When I was ten, my father got diagnosed with high cholesterol. My mother was the cook in our house and within days she was deep in the American Heart Association cookbook and ordering a subscription to Cooking Light. Gone were the omelets, steaks, and sour cream from our lives. They were replaced by cheerios, pasta, and skinless chicken breasts.
At the time, this did not seem that remarkable to me. But now, looking back, I am impressed with my mother’s willingness to uproot an entire family’s dietary lifestyle for the health of one member of the family. If my dad’s eating habits had to change, all of our eating habits had to change. It would not be fair to him if he was eating a piece of fish while the rest of us chomped down on hamburgers.
Our passage from 1 Corinthians today is also about dietary choices that are good for a community, but the situation Paul is responding to is not as simple as one member of the Corinthian community having high cholesterol!
Corinth was a Greek town with a predominantly Hellenistic culture. Part of that culture was idol worship. Small statues would be placed on altars and these “gods” would be given gifts of food. The food would later be eaten by people in social gatherings. The religious and social life was entwined together.
This created a huge problem for Corinthian Christians. After all, they certainly did not believe in worshiping idols or that these small “gods” even existed. To them, there was only one God.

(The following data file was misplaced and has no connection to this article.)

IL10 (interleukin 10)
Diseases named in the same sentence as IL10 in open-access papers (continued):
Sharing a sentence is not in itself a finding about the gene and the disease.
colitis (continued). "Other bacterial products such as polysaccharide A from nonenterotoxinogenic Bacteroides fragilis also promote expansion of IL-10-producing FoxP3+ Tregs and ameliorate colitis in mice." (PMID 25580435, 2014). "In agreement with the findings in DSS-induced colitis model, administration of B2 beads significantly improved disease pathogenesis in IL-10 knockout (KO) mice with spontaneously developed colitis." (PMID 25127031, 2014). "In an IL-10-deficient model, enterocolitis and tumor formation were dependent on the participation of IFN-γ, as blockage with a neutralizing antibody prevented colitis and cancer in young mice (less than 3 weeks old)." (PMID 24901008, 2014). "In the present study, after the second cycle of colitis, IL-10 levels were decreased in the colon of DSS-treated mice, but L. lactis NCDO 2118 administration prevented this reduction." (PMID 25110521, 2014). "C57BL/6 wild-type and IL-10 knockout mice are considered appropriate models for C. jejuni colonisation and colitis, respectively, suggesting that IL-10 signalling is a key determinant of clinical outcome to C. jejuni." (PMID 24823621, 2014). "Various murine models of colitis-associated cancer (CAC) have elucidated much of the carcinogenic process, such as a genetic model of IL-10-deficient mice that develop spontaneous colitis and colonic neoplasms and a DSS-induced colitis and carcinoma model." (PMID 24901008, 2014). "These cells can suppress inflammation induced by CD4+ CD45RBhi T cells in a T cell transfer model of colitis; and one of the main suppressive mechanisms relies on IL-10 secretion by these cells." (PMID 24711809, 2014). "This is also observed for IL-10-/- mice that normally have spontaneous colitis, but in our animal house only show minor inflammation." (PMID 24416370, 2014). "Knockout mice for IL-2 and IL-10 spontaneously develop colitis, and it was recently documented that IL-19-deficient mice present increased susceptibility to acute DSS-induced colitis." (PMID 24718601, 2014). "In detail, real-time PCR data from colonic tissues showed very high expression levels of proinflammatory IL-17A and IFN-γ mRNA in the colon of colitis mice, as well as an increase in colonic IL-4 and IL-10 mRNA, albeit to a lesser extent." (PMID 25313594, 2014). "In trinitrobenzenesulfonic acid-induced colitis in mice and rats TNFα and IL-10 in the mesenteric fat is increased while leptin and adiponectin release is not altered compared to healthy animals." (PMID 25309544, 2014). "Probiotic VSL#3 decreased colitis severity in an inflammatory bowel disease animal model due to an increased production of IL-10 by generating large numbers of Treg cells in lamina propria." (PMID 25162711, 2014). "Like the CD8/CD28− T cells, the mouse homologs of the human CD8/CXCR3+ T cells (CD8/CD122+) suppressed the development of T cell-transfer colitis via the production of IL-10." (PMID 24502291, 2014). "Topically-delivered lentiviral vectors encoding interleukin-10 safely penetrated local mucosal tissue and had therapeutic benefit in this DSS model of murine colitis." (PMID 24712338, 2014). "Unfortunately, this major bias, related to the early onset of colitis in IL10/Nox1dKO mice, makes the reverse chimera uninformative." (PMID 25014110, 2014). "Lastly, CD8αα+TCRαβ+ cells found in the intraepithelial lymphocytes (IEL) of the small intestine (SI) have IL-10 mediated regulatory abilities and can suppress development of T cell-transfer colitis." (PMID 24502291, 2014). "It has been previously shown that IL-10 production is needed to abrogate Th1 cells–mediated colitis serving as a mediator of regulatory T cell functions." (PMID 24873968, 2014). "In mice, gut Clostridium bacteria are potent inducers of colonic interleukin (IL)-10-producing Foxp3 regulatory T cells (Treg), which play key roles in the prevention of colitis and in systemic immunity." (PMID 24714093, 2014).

The Corinthian Christians had broken into two camps. The first was a group who approached the situation intellectually. They were secure in their faith, they knew no other gods existed. Since no other gods existed, then food offered to those gods was no different from any other food. For this group of Christians, joining in the social eating of food offered to idols was not a problem at all.
The second group of Corinthian Christians were not so sure. At one point in their lives they, too, had offered up food to idols, and that time was recently enough that eating food to those same idols now made them nervous. To these Christians, eating the food offered to idols was acknowledging the gods they represented and was just plain wrong.
And this is where Paul comes in. Paul has been asked to adjudicate this dispute. He acknowledges that the first group, the intellectuals, are right from a philosophical viewpoint. He states,
Hence, as to the eating of food offered to idols, we know that “no idol in the world really exists,” and that “there is no God but one.” Indeed, even though there may be so-called gods in heaven or on earth– as in fact there are many gods and many lords– yet for us there is one God, the Father, from whom are all things and for whom we exist, and one Lord, Jesus Christ, through whom are all things and through whom we exist.
He agrees with their argument that since there is only one God for the Christians-even if another culture thinks there are many gods-then idols don’t exist so food offered to them is food offered to nothing.
However, just as that group is feeling pretty proud of themselves for being right, Paul turns the argument.
But take care that this liberty of yours does not somehow become a stumbling block to the weak. For if others see you, who possess knowledge, eating in the temple of an idol, might they not, since their conscience is weak, be encouraged to the point of eating food sacrificed to idols? So by your knowledge those weak believers for whom Christ died are destroyed. But when you thus sin against members of your family, and wound their conscience when it is weak, you sin against Christ. Therefore, if food is a cause of their falling, I will never eat meat, so that I may not cause one of them to fall.